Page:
• Costs resulting from the student’s participation in the learning environment, including any adverse impact on learning and social outcomes for the student, other students and teachers; and
  • Benefits deriving from the student’s participation in the learning environment, including positive learning and social outcomes for the student, other students and teachers, and any financial incentives, such as subsidies or grants, available to the provider as a result of the student’s participation.

Where PSF decides to rely on unjustifiable hardship, it ensures that a notice stating the decision and the reasons for the decision is given to the student, or an associate of the student, as soon as practicable after the decision is made.

Implementing Reasonable Adjustments

PSF takes reasonable steps to ensure that any adjustment required to be made is made within a reasonable time. Whether the time is reasonable depends, in particular, on whether and when the student, or his or her associate, has provided:

  • In a timely way, any relevant information in the possession of the student or associate about how the disability affects the student in relation to education or training; and
  • The student’s or the associate’s opinion about the matters.

Where reasonable adjustments are implemented, a detailed training and assessment plan including timetables, notes regarding the required adjustments, and any related communications regarding the adjustments is maintained in the student’s file.

 Reasonable Adjustments

Type of disability

Example reasonable adjustments

Hearing impairment

Students will be provided with their class workbooks prior to each cluster; students can attend additional SELF-PACED TUTORIALS (to a maximum of 4); Students can schedule PRIVATE TUITION at an additional fee

Intellectual disability

Students will be provided with their class workbooks prior to each cluster; students can attend additional SELF-PACED TUTORIALS (to a maximum of 4); Students can schedule PRIVATE TUITION at an additional fee

Speech impairment

 Students can attend additional SELF-PACED TUTORIALS (to a maximum of 4); Students can schedule PRIVATE TUITION at an additional fee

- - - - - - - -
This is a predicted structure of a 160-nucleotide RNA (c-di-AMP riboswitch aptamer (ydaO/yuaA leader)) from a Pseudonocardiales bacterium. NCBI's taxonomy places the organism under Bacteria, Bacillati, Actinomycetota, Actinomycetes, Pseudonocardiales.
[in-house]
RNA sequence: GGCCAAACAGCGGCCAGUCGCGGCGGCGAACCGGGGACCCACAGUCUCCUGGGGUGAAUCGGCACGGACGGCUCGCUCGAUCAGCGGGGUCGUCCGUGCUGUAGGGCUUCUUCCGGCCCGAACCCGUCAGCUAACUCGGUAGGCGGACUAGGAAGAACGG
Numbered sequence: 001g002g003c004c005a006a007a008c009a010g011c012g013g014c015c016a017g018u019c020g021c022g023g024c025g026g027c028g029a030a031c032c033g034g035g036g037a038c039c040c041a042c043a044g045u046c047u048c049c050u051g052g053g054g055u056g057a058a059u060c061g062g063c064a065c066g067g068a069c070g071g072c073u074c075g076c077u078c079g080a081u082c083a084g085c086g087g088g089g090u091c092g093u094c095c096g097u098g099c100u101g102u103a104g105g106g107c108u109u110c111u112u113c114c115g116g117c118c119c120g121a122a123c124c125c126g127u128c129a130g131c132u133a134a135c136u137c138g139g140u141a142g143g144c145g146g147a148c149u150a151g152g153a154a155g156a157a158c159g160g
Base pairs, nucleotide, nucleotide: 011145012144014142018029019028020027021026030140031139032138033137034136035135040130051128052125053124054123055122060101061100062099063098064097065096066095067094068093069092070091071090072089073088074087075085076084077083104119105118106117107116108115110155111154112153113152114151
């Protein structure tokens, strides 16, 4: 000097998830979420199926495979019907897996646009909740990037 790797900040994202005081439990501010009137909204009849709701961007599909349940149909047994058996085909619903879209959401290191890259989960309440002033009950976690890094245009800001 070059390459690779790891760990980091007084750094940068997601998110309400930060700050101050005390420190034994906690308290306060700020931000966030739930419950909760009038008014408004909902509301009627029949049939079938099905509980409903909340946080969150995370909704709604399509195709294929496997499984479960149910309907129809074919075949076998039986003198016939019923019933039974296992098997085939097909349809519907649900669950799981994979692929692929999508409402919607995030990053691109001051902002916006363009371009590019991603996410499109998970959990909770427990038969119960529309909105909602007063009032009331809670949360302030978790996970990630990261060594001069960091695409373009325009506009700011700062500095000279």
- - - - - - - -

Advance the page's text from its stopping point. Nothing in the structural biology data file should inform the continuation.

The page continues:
Minor physical    impairment

 Extra time may be allowed to complete a practical task or additional support may be used (clamp to hold wired bouquet) However standard of assessments must not be lowered. Private tuition (at an additional fee)

Support Services

The following support services are available and accessible for all students studying with PSF. PSF will provide students with contact details to refer any matters that require further follow up with relevant professionals.

 Referral Service Available


Phone: 13 11 14

Lifeline provides all Australians experiencing a personal crisis with access to online, phone and face-to-face crisis support and suicide prevention services. Find out how these services can help you, a friend or loved one.

 Referral Service Available

Reading and Writing Hotline Phone: 1300 655 506

For the price of a local call anywhere in Australia, the Hotline can provide you with advice and a referral to one of 1200 providers of courses in adult literacy and numeracy.


Discrimination can be direct, indirect or systemic.

Direct discrimination is any action which specifically excludes a person or group of people from a benefit or opportunity, or significantly reduces their chances of obtaining it, because their status or personal characteristics, irrelevant to the situation (e.g., sex, ethnic origin) are applied as a barrier. Direct discrimination has as a focus assumed differences between people.

Indirect discrimination is the outcome of rules, practices and decisions which treat people equally and therefore appear to be neutral; but which, in fact, perpetuate an initially unequal situation and therefore significantly reduce a person's chances of obtaining or retaining a benefit or opportunity. Rules, practices and decisions are applied to all groups alike but it is the very assumption of a likeness that constitutes the discrimination.

Systemic discrimination is system of discrimination perpetuated by rules, practices and decisions which are realised in actions that are discriminatory and disadvantage a group of people because of their status or characteristics and serve to advantage others of different status or characteristics. Direct and indirect discrimination contribute to systemic discrimination.

Bullying & Harassment

Bullying is repeated, unreasonable behaviour directed towards an individual or a group of individuals that creates a risk to health and safety and is unlawful. Repeated behaviour refers to the persistent nature of the behaviour and can involve a range of behaviours over time.